There are advantages but also disadvantages in financing certified used cars for car buyers that have experienced credit problems in the past
Certified Used Cars and Questionable Credit Buyers
Giving buyers choices

Credit challenged car shoppers often have a choice when it comes to picking out which used car to finance. That's because, in many cases, even buyers with poor credit who have received an approval for a car loan are given the choice of either a regular used car or a certified used car.

At Auto Credit Express we also understand the confusion this can cause as we've spent the last twenty years helping car buyers with damaged credit find those dealers that can give them their best opportunities for auto loan approvals.

So let's take a look at what makes certified used cars different from their regular counterparts.

Certified used cars

Manufacturer-backed certified used car programs work like this: If a vehicle that has been traded in, turned in from a lease or purchased at an auction meets certain age and mileage requirements, it then qualifies for an inspection program if the new car dealer so chooses. Following the required replacement of specific worn, broken or defective parts, dealers can then sell them with a manufacturer-backed warranty (a used car service contract from the manufacturer).

Because of the added costs involved for the inspection, the warranty and the replacement of parts, these certified used cars are then sold at a premium over regular non-certified used cars.

What is and is not covered under a warranty varies by manufacturer. Jaguar offers a 6 year/100,000 mile limited warranty (much like their new cars) along with a vehicle history report, 24 hour roadside assistance, complimentary oil and filter changes and a slew of other features. Certified used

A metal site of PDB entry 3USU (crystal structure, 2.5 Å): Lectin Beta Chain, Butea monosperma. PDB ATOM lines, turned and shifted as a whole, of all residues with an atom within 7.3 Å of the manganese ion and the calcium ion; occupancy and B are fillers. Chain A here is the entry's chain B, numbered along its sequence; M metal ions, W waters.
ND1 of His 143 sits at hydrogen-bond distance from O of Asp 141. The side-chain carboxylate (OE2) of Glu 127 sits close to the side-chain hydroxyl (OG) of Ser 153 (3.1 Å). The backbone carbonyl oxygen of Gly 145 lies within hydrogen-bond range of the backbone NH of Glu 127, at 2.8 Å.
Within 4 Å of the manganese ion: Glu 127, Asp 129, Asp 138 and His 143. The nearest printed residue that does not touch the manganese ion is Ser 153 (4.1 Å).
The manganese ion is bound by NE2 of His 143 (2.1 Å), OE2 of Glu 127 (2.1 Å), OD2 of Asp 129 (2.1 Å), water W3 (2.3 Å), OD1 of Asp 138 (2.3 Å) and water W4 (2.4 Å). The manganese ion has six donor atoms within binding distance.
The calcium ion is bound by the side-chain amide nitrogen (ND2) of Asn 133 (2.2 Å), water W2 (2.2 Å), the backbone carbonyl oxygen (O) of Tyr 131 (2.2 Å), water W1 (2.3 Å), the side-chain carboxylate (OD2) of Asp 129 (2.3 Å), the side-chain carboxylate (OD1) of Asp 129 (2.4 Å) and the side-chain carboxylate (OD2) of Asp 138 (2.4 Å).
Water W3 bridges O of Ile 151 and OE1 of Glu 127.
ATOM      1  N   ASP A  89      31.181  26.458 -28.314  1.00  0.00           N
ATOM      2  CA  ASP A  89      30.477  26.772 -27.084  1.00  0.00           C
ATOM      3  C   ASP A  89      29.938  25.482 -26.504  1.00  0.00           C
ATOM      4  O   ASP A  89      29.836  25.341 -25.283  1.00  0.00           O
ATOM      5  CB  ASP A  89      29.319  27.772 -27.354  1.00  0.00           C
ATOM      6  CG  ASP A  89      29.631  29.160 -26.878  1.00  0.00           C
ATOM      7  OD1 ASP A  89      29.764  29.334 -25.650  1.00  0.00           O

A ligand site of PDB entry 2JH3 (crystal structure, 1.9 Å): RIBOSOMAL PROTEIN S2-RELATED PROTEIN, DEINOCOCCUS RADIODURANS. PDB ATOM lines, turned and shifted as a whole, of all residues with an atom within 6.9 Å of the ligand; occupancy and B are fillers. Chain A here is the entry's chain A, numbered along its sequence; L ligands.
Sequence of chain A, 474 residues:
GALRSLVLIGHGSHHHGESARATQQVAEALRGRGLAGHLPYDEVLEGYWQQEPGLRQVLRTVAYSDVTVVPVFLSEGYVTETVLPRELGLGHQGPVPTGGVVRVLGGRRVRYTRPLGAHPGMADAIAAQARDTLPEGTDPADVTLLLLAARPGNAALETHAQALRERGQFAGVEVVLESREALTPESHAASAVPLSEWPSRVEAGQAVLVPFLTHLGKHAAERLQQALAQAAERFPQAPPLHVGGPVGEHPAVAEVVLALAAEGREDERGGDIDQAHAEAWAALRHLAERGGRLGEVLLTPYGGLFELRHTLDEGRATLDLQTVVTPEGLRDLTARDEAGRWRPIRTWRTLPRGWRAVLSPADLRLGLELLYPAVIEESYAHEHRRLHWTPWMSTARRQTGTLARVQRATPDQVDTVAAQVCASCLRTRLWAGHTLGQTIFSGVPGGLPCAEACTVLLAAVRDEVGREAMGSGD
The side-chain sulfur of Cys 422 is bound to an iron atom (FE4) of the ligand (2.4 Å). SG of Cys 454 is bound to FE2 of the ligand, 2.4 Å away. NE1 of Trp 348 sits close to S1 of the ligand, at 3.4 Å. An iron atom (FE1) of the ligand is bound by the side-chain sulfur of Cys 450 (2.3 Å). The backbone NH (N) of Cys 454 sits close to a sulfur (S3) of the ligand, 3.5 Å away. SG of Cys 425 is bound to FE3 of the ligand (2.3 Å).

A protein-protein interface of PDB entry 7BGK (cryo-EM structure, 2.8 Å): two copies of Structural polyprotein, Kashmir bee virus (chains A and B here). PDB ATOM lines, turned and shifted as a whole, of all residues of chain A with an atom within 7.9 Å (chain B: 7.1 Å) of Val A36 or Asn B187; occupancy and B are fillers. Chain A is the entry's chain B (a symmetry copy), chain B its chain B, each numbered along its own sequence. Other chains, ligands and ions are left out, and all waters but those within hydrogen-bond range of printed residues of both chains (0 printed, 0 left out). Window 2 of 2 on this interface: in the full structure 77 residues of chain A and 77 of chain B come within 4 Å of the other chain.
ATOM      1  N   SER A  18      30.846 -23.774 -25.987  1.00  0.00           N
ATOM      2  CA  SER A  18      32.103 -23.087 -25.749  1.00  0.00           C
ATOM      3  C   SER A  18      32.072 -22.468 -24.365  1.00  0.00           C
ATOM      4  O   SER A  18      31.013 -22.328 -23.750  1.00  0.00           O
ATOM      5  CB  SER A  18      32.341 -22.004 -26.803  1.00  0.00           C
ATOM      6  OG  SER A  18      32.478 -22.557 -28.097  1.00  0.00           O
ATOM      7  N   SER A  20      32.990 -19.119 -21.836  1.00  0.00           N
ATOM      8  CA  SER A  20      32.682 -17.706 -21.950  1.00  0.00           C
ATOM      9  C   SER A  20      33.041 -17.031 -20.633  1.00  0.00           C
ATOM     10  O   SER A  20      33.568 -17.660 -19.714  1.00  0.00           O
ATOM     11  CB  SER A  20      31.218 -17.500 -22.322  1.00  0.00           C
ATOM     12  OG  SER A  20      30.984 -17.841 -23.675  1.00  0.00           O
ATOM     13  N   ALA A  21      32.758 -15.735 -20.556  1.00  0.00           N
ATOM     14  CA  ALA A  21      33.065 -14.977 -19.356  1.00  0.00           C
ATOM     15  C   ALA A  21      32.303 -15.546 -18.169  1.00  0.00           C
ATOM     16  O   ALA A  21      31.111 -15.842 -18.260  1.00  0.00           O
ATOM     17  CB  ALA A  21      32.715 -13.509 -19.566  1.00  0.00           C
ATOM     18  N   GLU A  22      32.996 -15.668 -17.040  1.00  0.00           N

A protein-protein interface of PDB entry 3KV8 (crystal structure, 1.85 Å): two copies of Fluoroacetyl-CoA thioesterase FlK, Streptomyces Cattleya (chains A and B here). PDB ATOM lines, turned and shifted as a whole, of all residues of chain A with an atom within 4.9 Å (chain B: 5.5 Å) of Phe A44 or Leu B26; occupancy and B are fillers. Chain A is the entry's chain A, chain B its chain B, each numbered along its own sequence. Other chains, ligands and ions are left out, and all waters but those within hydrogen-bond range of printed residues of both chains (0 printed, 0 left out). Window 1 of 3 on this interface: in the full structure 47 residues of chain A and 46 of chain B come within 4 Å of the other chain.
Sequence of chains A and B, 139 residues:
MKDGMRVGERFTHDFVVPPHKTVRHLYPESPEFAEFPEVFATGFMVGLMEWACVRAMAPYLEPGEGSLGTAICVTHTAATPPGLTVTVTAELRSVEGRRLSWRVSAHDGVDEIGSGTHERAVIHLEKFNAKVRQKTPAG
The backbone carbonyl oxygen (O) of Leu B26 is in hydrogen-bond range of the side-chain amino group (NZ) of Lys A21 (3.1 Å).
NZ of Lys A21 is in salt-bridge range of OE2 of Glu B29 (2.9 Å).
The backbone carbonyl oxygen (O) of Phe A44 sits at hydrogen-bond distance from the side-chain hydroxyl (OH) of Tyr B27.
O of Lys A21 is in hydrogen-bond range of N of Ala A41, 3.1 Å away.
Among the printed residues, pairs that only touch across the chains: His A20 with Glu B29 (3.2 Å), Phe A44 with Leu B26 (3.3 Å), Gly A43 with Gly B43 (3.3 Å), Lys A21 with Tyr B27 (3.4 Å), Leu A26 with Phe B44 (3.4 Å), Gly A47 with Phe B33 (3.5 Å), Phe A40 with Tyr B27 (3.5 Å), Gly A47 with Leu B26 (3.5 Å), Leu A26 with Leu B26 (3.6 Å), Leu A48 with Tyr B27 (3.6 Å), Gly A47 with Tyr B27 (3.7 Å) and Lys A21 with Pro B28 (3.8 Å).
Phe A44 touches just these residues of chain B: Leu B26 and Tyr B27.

Chryslers, on the other hand, come with a 3 month/3,000 mile limited warranty along with a 7 year/100,000 mile powertrain warranty (with the owner responsible for a $150 deductible amount on both), a Carfax vehicle history report and a 3 month subscription to Sirius satellite radio (in vehicles so equipped).

Certifying used cars

Both of those programs are certified by their respective manufacturers. Unfortunately, just because a dealer advertises a car as certified doesn't necessarily mean its part of a manufacturer-backed program.

What this means is that buyers need to check that the certified used car they're looking at is backed by a manufacturer's program, not one set up by just the dealer. If it isn't, buyers may be required to pay for any repairs up front and submit a claim to an independent warranty company for reimbursement – a situation much less desirable.

Something to keep in mind: only franchised new car dealers can participate in manufacturer-backed certified used car programs. These programs aren't available to independent used car dealers including BHPH car lots.

Pros and cons to certified used cars

There are both plusses and minuses when it comes to buying certified used cars, mainly because they can cost hundreds of dollars more than their non-certified counterparts. Because of the pricing difference, it pays to research the model you're considering.

Here are some tips that might help:

• Check websites like where, for a fee, you can look up the repair records of a particular model. A spotty record means considering either a certified model or a non-certified model with a service contract - then comparing the differences in price and coverage (systems, deductible, etc.) between the two. A good repair record makes the decision more difficult.

• Run an AutoCheck or Carfax report on any non-certified car you're considering (most certified used cars include one of these reports). If the report is clean and adding a service contract still means it's more affordable that the certified model, it may be hard to justify paying the additional cost of the certified used car.

• Kelley Blue Book now lists the values for both certified and non-certified used cars, allowing you to better compare the prices of both types against their average selling prices.

• Have any vehicle you choose, certified or otherwise, inspected by an ASE certified master mechanic and have its body inspected by a frame specialist just to be sure before signing on the dotted line.

Finding a dealer with damaged credit

One more thing that's good to know: Auto Credit Express specializes in helping applicants with car credit issues find dealers that can give them their best chances at approved auto loans.

So if you're ready to reestablish your auto credit, you can begin now by filling out our online auto loans application.